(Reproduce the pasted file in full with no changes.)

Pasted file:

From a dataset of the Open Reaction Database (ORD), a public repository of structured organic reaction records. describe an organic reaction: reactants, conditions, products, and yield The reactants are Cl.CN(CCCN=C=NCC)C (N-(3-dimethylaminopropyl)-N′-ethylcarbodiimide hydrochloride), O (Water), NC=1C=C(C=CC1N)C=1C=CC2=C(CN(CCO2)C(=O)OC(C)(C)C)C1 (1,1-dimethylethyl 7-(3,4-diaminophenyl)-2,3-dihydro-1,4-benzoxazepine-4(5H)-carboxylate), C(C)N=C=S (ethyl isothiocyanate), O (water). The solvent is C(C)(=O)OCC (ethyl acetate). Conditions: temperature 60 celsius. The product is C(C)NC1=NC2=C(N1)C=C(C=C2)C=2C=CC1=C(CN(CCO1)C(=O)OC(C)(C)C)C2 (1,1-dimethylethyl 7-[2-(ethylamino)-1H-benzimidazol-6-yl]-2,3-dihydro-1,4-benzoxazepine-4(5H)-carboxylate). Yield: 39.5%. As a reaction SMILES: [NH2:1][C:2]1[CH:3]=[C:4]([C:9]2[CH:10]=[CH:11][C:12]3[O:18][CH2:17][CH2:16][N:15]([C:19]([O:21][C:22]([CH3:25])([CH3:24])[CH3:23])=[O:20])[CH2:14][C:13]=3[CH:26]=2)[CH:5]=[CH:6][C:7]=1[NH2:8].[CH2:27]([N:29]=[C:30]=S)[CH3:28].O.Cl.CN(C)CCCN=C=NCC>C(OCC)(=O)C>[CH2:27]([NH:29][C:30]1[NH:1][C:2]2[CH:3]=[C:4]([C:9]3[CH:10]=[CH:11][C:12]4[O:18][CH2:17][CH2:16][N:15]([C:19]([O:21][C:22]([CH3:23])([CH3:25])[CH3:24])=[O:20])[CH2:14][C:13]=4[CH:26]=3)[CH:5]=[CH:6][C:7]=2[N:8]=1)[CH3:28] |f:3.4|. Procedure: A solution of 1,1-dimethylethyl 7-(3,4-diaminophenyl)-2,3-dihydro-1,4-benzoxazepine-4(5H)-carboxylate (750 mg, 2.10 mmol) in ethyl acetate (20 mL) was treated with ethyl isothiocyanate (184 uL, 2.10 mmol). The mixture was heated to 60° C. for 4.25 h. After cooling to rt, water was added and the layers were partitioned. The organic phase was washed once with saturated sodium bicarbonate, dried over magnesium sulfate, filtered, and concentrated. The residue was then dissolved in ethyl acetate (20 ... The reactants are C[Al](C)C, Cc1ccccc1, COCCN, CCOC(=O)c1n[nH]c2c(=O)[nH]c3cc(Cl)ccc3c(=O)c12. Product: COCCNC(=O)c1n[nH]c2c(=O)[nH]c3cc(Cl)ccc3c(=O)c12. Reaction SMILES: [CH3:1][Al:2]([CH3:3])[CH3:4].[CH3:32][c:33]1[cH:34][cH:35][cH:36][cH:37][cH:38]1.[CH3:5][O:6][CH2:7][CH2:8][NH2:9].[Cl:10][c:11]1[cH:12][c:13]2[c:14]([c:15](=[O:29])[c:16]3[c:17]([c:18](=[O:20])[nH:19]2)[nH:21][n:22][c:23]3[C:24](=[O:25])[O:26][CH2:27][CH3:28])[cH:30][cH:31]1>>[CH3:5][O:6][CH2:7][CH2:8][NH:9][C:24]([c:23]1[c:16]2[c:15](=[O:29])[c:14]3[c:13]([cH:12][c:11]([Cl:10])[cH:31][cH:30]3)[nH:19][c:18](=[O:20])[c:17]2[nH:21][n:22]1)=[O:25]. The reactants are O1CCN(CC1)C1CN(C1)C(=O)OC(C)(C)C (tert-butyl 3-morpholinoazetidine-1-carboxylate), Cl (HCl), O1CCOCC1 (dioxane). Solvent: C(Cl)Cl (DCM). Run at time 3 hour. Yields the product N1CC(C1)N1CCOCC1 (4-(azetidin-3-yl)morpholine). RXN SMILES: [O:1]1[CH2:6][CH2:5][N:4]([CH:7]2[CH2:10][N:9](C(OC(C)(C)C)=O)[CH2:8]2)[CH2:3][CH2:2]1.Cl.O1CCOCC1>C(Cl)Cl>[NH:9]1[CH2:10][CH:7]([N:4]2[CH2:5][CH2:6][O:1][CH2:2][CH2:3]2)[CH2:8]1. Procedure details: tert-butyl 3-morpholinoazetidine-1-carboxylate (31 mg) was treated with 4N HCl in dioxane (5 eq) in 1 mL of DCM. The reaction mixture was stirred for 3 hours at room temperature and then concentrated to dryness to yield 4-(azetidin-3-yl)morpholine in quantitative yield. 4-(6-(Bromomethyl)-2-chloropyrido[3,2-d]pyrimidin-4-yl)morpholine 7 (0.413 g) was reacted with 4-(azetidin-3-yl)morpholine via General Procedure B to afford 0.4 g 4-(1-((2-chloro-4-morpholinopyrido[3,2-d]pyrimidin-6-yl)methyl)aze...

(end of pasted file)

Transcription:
From a dataset of the Open Reaction Database (ORD), a public repository of structured organic reaction records. describe an organic reaction: reactants, conditions, products, and yield The reactants are Cl.CN(CCCN=C=NCC)C (N-(3-dimethylaminopropyl)-N′-ethylcarbodiimide hydrochloride), O (Water), NC=1C=C(C=CC1N)C=1C=CC2=C(CN(CCO2)C(=O)OC(C)(C)C)C1 (1,1-dimethylethyl 7-(3,4-diaminophenyl)-2,3-dihydro-1,4-benzoxazepine-4(5H)-carboxylate), C(C)N=C=S (ethyl isothiocyanate), O (water). The solvent is C(C)(=O)OCC (ethyl acetate). Conditions: temperature 60 celsius. The product is C(C)NC1=NC2=C(N1)C=C(C=C2)C=2C=CC1=C(CN(CCO1)C(=O)OC(C)(C)C)C2 (1,1-dimethylethyl 7-[2-(ethylamino)-1H-benzimidazol-6-yl]-2,3-dihydro-1,4-benzoxazepine-4(5H)-carboxylate). Yield: 39.5%. As a reaction SMILES: [NH2:1][C:2]1[CH:3]=[C:4]([C:9]2[CH:10]=[CH:11][C:12]3[O:18][CH2:17][CH2:16][N:15]([C:19]([O:21][C:22]([CH3:25])([CH3:24])[CH3:23])=[O:20])[CH2:14][C:13]=3[CH:26]=2)[CH:5]=[CH:6][C:7]=1[NH2:8].[CH2:27]([N:29]=[C:30]=S)[CH3:28].O.Cl.CN(C)CCCN=C=NCC>C(OCC)(=O)C>[CH2:27]([NH:29][C:30]1[NH:1][C:2]2[CH:3]=[C:4]([C:9]3[CH:10]=[CH:11][C:12]4[O:18][CH2:17][CH2:16][N:15]([C:19]([O:21][C:22]([CH3:23])([CH3:25])[CH3:24])=[O:20])[CH2:14][C:13]=4[CH:26]=3)[CH:5]=[CH:6][C:7]=2[N:8]=1)[CH3:28] |f:3.4|. Procedure: A solution of 1,1-dimethylethyl 7-(3,4-diaminophenyl)-2,3-dihydro-1,4-benzoxazepine-4(5H)-carboxylate (750 mg, 2.10 mmol) in ethyl acetate (20 mL) was treated with ethyl isothiocyanate (184 uL, 2.10 mmol). The mixture was heated to 60° C. for 4.25 h. After cooling to rt, water was added and the layers were partitioned. The organic phase was washed once with saturated sodium bicarbonate, dried over magnesium sulfate, filtered, and concentrated. The residue was then dissolved in ethyl acetate (20 ... The reactants are C[Al](C)C, Cc1ccccc1, COCCN, CCOC(=O)c1n[nH]c2c(=O)[nH]c3cc(Cl)ccc3c(=O)c12. Product: COCCNC(=O)c1n[nH]c2c(=O)[nH]c3cc(Cl)ccc3c(=O)c12. Reaction SMILES: [CH3:1][Al:2]([CH3:3])[CH3:4].[CH3:32][c:33]1[cH:34][cH:35][cH:36][cH:37][cH:38]1.[CH3:5][O:6][CH2:7][CH2:8][NH2:9].[Cl:10][c:11]1[cH:12][c:13]2[c:14]([c:15](=[O:29])[c:16]3[c:17]([c:18](=[O:20])[nH:19]2)[nH:21][n:22][c:23]3[C:24](=[O:25])[O:26][CH2:27][CH3:28])[cH:30][cH:31]1>>[CH3:5][O:6][CH2:7][CH2:8][NH:9][C:24]([c:23]1[c:16]2[c:15](=[O:29])[c:14]3[c:13]([cH:12][c:11]([Cl:10])[cH:31][cH:30]3)[nH:19][c:18](=[O:20])[c:17]2[nH:21][n:22]1)=[O:25]. The reactants are O1CCN(CC1)C1CN(C1)C(=O)OC(C)(C)C (tert-butyl 3-morpholinoazetidine-1-carboxylate), Cl (HCl), O1CCOCC1 (dioxane). Solvent: C(Cl)Cl (DCM). Run at time 3 hour. Yields the product N1CC(C1)N1CCOCC1 (4-(azetidin-3-yl)morpholine). RXN SMILES: [O:1]1[CH2:6][CH2:5][N:4]([CH:7]2[CH2:10][N:9](C(OC(C)(C)C)=O)[CH2:8]2)[CH2:3][CH2:2]1.Cl.O1CCOCC1>C(Cl)Cl>[NH:9]1[CH2:10][CH:7]([N:4]2[CH2:5][CH2:6][O:1][CH2:2][CH2:3]2)[CH2:8]1. Procedure details: tert-butyl 3-morpholinoazetidine-1-carboxylate (31 mg) was treated with 4N HCl in dioxane (5 eq) in 1 mL of DCM. The reaction mixture was stirred for 3 hours at room temperature and then concentrated to dryness to yield 4-(azetidin-3-yl)morpholine in quantitative yield. 4-(6-(Bromomethyl)-2-chloropyrido[3,2-d]pyrimidin-4-yl)morpholine 7 (0.413 g) was reacted with 4-(azetidin-3-yl)morpholine via General Procedure B to afford 0.4 g 4-(1-((2-chloro-4-morpholinopyrido[3,2-d]pyrimidin-6-yl)methyl)aze...